Temple Medicine, Oracles and the Making of Modernity: The Ancient Greek Occult in Anthropology and Psychology

Among the key figures in the hidden history of the human sciences are the Munich philosopher Carl du Prel (1839-1899) and the Cambridge classicist and psychologist Frederic W. H. Myers (1843-1901). Eclipsed by psychoanalysis, Jungian analytical psychology and other depth psychologies throughout the twentieth century, the contemporary significance and reception of these writers was considerable. … Read more

A Night of Mesmerism and Psychology at Barts Museum

Last Thursday I had the privilege of giving a talk in the excellent Damaging the Body lecture series, ably organised at Barts Museum of Pathology, London, by Jo Parsons and Sarah Chaney. Surrounded by hundreds of jars filled with various organs and body parts of dead people (no nibbles were served in case you’re wondering), … Read more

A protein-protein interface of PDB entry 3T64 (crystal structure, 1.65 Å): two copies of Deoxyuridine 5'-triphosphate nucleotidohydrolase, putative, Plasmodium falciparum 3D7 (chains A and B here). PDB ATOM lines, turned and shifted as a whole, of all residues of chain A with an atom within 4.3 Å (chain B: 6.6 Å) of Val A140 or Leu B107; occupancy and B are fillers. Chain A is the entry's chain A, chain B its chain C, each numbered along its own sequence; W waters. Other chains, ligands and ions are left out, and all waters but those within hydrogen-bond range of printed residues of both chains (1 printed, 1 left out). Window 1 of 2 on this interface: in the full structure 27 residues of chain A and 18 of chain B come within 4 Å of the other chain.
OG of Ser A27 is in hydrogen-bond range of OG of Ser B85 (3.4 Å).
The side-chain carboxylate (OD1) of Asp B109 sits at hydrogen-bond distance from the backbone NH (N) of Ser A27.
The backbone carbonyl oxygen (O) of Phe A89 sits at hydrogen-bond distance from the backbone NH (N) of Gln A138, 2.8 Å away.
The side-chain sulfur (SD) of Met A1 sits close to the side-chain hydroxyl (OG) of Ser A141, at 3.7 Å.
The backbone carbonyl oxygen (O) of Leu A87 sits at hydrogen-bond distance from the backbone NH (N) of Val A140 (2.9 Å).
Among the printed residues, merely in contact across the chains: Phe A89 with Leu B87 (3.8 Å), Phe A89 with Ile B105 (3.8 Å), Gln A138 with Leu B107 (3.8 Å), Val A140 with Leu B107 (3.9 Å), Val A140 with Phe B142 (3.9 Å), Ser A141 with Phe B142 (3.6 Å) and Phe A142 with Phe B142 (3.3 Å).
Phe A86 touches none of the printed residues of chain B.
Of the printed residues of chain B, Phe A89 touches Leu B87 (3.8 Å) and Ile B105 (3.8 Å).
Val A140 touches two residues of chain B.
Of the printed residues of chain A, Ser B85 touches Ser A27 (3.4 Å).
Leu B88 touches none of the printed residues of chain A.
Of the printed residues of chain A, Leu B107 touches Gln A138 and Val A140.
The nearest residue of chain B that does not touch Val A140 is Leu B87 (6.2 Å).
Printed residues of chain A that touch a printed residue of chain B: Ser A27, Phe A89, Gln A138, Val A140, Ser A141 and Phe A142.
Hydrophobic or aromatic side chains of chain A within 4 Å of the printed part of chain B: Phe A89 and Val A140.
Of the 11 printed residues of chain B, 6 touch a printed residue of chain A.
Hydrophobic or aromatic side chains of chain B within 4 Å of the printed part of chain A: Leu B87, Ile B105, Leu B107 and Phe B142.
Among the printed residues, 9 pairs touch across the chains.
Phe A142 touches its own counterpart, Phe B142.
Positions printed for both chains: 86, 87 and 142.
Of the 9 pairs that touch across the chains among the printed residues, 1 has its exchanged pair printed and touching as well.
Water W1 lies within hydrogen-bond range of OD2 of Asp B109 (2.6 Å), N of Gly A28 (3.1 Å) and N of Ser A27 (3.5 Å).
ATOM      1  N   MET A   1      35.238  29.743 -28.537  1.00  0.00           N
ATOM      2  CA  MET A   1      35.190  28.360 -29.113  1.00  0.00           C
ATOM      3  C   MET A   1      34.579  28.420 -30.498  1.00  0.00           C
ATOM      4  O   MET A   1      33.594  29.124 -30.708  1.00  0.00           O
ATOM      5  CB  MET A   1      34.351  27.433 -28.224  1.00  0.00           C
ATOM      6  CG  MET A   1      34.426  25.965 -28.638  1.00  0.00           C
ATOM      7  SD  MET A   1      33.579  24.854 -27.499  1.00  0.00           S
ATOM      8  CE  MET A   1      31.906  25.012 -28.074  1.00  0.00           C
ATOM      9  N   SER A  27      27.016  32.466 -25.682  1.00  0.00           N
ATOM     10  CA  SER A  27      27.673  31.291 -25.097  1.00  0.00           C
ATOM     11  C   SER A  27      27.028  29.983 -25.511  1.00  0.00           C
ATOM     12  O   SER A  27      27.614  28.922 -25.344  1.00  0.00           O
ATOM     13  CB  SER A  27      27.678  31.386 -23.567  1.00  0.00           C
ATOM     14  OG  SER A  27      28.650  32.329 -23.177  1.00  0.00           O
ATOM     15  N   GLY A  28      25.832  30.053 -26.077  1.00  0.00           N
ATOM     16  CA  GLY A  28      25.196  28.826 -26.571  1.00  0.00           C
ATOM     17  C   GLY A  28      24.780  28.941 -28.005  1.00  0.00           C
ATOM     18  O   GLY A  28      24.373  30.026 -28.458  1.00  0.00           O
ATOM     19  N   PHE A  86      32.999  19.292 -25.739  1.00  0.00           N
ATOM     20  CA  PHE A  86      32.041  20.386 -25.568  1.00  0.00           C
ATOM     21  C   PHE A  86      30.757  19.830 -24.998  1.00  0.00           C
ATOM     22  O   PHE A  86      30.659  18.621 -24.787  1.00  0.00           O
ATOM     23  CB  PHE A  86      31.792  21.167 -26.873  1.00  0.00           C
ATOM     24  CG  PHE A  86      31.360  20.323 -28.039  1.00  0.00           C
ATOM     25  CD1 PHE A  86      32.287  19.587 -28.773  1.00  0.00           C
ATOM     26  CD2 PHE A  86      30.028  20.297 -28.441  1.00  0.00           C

The Naturalisation of the ‘Poltergeist’

An example of the historical continuity of scientific interest in unorthodox questions concerns ‘poltergeist’ phenomena, i.e. the very epitome of ‘things that go bump in the night’. Probably coined by Martin Luther (a professed poltergeist victim) in sixteenth-century Germany, ‘Poltergeist’ means ‘rumbling spirit’. There is a vast number of historical records of dramatic poltergeist outbreaks … Read more

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